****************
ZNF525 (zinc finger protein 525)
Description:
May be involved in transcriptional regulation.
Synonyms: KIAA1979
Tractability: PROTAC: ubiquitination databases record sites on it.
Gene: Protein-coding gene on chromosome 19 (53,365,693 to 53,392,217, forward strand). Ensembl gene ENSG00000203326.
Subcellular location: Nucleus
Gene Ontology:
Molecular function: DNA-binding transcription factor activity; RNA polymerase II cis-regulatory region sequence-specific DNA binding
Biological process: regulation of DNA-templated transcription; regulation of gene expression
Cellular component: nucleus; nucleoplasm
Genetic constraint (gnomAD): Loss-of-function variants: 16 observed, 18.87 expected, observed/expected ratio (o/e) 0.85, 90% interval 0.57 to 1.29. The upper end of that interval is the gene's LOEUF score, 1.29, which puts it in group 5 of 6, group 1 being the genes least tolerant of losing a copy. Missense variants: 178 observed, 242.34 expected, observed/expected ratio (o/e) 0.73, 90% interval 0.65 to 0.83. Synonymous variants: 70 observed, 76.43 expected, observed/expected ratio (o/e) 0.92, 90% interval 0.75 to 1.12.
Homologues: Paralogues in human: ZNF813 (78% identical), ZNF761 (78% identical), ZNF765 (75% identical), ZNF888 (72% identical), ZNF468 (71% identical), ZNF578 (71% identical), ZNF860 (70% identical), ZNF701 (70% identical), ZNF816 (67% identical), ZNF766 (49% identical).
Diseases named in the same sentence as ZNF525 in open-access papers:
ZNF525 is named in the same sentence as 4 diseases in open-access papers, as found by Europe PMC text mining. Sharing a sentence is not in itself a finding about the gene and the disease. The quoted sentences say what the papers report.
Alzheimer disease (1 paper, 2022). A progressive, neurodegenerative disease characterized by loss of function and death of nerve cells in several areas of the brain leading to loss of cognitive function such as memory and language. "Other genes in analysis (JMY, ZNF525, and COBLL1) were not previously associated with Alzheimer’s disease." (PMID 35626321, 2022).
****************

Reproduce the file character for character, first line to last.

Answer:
ZNF525 (zinc finger protein 525)
Description:
May be involved in transcriptional regulation.
Synonyms: KIAA1979
Tractability: PROTAC: ubiquitination databases record sites on it.
Gene: Protein-coding gene on chromosome 19 (53,365,693 to 53,392,217, forward strand). Ensembl gene ENSG00000203326.
Subcellular location: Nucleus
Gene Ontology:
Molecular function: DNA-binding transcription factor activity; RNA polymerase II cis-regulatory region sequence-specific DNA binding
Biological process: regulation of DNA-templated transcription; regulation of gene expression
Cellular component: nucleus; nucleoplasm
Genetic constraint (gnomAD): Loss-of-function variants: 16 observed, 18.87 expected, observed/expected ratio (o/e) 0.85, 90% interval 0.57 to 1.29. The upper end of that interval is the gene's LOEUF score, 1.29, which puts it in group 5 of 6, group 1 being the genes least tolerant of losing a copy. Missense variants: 178 observed, 242.34 expected, observed/expected ratio (o/e) 0.73, 90% interval 0.65 to 0.83. Synonymous variants: 70 observed, 76.43 expected, observed/expected ratio (o/e) 0.92, 90% interval 0.75 to 1.12.
Homologues: Paralogues in human: ZNF813 (78% identical), ZNF761 (78% identical), ZNF765 (75% identical), ZNF888 (72% identical), ZNF468 (71% identical), ZNF578 (71% identical), ZNF860 (70% identical), ZNF701 (70% identical), ZNF816 (67% identical), ZNF766 (49% identical).
Diseases named in the same sentence as ZNF525 in open-access papers:
ZNF525 is named in the same sentence as 4 diseases in open-access papers, as found by Europe PMC text mining. Sharing a sentence is not in itself a finding about the gene and the disease. The quoted sentences say what the papers report.
Alzheimer disease (1 paper, 2022). A progressive, neurodegenerative disease characterized by loss of function and death of nerve cells in several areas of the brain leading to loss of cognitive function such as memory and language. "Other genes in analysis (JMY, ZNF525, and COBLL1) were not previously associated with Alzheimer’s disease." (PMID 35626321, 2022).